A large Kahului homeless camp is cleaned out with hopes of getting campers into housing
KAHULUI (HawaiiNewsNow) - One of Maui’s largest homeless encampment is being cleared out this week.
The encampment is along Amala Place in Kahului on the way to Kanaha Beach Park – a beach that is popular for picnicking and kite surfing.
It’s also near a 70-year-old wildlife sanctuary and a wastewater treatment plant.
County officials say it has become a safety and environmental health hazard. Instead of just pushing out campers, the county hopes they will opt to move into transitional housing.
“Everyone down there has been offered a place to go,” said Maude Cummings Executive Director of Family Life Center.
County clean-up crews, along with Mayor Victorino, got to Amala Place around 7 a.m. Monday.
Heavy equipment is being used to remove derelict vehicles and trash from the camp.
Jessica Lau, who lives in her vehicle there, said they were promised that items with caution tape would not be trashed.
“As long as we mark it, then it will be fine,” Lau said.
“This is not a sweep, by any means, we would never engage in a sweep, going in, removing items, throwing them all away,” Cummings said.
Cummings said at one point the camp had grown to be the largest on Maui.
“That is the largest that I’ve seen,” said Maude Cummings. “I think the highest was at 68.”
Maui County said the CDC’s pandemic guidance that discouraged relocating homeless expired in July.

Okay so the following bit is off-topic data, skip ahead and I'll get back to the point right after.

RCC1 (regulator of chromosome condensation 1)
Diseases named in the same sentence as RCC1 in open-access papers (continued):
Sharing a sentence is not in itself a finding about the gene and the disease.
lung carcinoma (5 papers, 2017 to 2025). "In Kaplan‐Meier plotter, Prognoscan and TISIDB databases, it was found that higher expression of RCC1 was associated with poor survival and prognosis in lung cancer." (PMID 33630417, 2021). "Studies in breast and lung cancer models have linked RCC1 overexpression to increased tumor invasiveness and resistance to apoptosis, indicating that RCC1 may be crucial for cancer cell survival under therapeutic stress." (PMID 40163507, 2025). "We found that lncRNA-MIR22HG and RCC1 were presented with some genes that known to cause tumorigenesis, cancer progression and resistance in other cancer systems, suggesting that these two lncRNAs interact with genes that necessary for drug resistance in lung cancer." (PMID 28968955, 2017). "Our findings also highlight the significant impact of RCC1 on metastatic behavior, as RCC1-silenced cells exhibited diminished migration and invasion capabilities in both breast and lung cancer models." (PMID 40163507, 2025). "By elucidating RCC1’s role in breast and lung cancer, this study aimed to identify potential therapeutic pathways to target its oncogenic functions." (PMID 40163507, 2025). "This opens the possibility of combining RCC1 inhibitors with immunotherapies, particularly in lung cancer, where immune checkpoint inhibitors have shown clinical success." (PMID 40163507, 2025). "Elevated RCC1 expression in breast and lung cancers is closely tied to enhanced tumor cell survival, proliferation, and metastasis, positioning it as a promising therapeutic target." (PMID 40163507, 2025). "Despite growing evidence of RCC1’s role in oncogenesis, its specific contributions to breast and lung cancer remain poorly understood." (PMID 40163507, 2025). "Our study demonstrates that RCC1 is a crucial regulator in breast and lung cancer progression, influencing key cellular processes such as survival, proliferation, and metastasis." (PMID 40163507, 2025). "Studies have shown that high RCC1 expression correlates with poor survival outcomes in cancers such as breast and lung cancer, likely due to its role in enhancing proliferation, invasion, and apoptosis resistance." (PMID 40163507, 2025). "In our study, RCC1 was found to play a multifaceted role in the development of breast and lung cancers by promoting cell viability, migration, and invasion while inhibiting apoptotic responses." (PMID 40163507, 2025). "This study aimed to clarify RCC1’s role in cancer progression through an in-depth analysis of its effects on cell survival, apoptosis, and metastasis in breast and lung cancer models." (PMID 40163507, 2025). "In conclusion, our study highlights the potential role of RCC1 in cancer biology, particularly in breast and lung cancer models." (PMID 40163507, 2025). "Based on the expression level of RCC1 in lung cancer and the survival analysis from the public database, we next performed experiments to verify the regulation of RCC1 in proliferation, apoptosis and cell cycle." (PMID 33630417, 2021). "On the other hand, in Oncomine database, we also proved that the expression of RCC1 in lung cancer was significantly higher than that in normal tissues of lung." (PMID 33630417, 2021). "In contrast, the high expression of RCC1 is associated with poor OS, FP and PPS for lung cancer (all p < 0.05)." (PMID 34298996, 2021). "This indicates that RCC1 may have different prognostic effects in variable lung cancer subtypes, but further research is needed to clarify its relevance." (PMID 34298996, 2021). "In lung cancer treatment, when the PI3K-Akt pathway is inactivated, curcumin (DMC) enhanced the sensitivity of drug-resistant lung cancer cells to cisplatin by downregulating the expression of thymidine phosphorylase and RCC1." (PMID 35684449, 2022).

County officials said since then, they have been working with service providers and have moved 25 people in shelters, one into permanent housing.
Chanel Abilay, 26, has been homeless for four years. She has made the decision to move into a shelter and one day wants permanent housing.
“Our goal is to find permanent housing so that we can get our kids back,” Abilay said.
County officials said 13 people have moved out of the area, 12 have been offered shelter and services but remain undecided, and Maui Police Department officers served the remaining 14 individuals with notices to vacate.
“These are human beings, and this could be your aunty, your uncle, your sister, it could be you if you get sick and lose your job, it could be you if you become disabled or your child becomes disabled and you can’t work. These are regular people who are really, really struggling and they need our help end they need our support and they need us to stand up for them in really challenging times like right now,” said community advocate Noelani Ahia.
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